Later he started up his own business with two of his brothers – a textile factory for underwear for men, women and children. With three bosses in one business that’s at least one too many, so he started teaching Arabic and mathematics in a private school and later on also worked as editor of a newspaper.

He came to Germany last year, he reached the B I level in the German course in no time at all. He has found lodgings with his wife and three children in Spandau. When I say that Spandau is a mighty long way away, he laughs and says that he only need step outside and walk about 100 metres and then he is in Brandenburg.

Recently, with the help of the society ‘Flüchtlingspaten Syrien e.V.’, he succeeded in bringing his stepdaughter from Aleppo to Germany.

What will the future bring? He doesn’t make plans. He knows that he is unlikely to find a job as a tailor; he is participating in the project matrah because he is always eager to learn something new, to improve his German and to meet German people.

I don’t ask him how and when he left Aleppo because this does not seem to be the right moment. Now it’s his turn to be taught the special stitch. Hossain knows it already and so I can now talk to him.



We already know each other because we both took part in the same German class – I was the teacher, he one of the students – we both learned something new: he the German language and I a new teaching method. The course was a project of the ‘Liechtenstein Languages’, sponsored by the Malteser Hilfsdienst and the Liechtenstein Embassy; it is a new method of teaching a language miles away from classrooms, the alphabet and German seriousness. With the help of pictures, games and music a basic vocabulary is taught in an amusing and effective way.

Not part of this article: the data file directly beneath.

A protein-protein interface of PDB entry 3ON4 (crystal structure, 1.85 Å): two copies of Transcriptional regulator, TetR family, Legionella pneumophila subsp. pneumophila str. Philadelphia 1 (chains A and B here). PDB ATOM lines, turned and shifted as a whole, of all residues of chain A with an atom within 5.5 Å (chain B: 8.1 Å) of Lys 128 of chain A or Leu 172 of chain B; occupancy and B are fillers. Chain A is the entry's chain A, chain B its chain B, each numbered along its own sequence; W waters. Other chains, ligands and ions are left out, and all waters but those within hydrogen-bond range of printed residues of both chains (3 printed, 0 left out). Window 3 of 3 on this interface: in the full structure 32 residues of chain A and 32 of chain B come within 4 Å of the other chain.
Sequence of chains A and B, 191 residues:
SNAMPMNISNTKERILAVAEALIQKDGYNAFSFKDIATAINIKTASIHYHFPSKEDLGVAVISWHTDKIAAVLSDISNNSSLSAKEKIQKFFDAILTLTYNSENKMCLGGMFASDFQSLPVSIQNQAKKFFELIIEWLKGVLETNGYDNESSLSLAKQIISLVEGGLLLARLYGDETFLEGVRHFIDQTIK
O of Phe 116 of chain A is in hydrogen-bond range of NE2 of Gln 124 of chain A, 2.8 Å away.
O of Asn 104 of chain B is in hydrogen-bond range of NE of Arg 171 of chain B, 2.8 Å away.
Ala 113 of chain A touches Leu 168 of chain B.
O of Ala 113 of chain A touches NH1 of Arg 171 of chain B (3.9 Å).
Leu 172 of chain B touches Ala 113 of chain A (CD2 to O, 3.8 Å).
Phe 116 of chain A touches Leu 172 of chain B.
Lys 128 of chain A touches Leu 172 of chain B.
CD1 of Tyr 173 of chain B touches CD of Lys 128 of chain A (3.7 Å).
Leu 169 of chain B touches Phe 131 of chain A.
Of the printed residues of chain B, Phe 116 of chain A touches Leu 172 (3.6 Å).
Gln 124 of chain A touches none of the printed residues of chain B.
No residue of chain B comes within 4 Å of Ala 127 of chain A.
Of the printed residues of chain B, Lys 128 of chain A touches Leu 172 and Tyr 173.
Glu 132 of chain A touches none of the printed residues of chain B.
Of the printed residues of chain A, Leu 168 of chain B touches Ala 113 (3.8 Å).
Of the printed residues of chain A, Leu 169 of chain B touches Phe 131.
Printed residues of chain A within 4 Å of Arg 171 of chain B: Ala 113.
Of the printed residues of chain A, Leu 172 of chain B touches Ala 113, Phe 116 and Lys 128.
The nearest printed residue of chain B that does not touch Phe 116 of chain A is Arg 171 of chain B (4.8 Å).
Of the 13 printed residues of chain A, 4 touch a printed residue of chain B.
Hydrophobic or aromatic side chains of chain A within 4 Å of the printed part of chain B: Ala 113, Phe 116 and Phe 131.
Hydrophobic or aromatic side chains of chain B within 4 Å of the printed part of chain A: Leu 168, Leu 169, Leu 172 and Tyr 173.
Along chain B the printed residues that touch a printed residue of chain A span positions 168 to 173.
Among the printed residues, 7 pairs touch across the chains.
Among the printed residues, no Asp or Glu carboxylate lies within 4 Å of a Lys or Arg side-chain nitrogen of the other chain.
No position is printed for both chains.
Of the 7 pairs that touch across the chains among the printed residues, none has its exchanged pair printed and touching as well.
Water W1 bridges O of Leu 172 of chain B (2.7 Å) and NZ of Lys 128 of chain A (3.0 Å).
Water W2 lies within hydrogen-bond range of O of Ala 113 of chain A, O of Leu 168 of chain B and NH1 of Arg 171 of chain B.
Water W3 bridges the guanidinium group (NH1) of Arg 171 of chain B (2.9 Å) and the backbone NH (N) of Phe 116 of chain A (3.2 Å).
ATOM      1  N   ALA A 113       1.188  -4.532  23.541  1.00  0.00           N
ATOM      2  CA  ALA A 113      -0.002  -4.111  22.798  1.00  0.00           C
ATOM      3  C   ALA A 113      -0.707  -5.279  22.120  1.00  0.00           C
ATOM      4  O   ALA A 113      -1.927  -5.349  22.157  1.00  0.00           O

Hossein participated in the course together with his son Nazir who has a gift for languages. The family – father, mother, Nazir and a second son Nahdi, 6 years old – fled via Iran to Sweden where they stayed for 6 months. Nazir speaks Farsi, English, Swedish and now fluent German after only 7 months in the country.

The father is not as gifted as his son. I notice that it is often the fate of children to act as interpreters for their parents which may not always be easy when subjects discussed are of an adult nature. But Hossain and Nazir seem to be a good team, they treat each other respectfully. Hossain is 44 and used to work as a cobbler in a shoe factory, first as a young man in Iran and then in his native country Afghanistan.

The family lived in Ghazni, they are Hazara and were as such persecuted. As life became insecure in Afghanistan they fled. They have been living for months in a small room in the ICC.

Hossain would like to work with his hands – preferably as industrial worker in a big German company. Nazir will stay on for a short time in the integration class of the Friedrich Ebert Gymnasium but will soon switch to a regular class.